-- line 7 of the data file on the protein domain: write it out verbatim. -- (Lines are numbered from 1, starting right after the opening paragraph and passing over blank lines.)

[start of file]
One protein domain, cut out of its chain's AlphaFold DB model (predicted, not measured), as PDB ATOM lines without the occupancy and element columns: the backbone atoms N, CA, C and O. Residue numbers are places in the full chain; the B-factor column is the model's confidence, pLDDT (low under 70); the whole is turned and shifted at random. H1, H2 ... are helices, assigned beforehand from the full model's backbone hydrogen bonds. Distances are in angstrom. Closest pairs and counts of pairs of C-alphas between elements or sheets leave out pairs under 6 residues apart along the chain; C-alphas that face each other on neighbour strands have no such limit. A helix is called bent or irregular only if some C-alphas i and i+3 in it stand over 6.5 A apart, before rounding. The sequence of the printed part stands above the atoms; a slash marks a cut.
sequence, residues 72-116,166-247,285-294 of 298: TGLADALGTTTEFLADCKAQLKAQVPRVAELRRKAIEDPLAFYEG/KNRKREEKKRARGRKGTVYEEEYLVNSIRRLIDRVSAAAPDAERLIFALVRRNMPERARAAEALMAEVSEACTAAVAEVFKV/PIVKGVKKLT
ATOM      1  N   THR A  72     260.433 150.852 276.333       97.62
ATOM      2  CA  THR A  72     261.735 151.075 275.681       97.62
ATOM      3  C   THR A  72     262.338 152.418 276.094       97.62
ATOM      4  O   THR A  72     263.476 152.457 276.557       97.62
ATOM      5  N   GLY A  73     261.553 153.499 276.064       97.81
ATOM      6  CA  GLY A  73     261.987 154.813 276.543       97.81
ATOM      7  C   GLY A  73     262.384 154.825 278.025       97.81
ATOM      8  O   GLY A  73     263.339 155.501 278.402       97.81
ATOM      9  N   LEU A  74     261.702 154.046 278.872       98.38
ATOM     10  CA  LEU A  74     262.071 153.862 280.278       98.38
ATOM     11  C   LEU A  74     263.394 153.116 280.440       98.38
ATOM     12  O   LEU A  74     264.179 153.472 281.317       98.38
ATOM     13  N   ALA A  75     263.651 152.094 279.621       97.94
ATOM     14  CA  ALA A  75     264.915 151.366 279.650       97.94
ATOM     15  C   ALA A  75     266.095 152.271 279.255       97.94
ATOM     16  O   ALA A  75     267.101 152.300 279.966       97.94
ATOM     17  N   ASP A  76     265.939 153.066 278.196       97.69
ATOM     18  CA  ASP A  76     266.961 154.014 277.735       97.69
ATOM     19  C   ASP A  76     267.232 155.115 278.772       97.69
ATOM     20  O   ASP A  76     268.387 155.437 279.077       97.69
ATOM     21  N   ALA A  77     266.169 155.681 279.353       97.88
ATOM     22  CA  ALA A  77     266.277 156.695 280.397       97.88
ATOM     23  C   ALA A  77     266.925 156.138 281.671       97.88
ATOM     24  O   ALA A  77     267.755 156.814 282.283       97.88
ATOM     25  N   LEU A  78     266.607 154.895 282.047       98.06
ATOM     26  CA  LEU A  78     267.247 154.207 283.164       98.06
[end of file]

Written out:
ATOM      6  CA  GLY A  73     261.987 154.813 276.543       97.81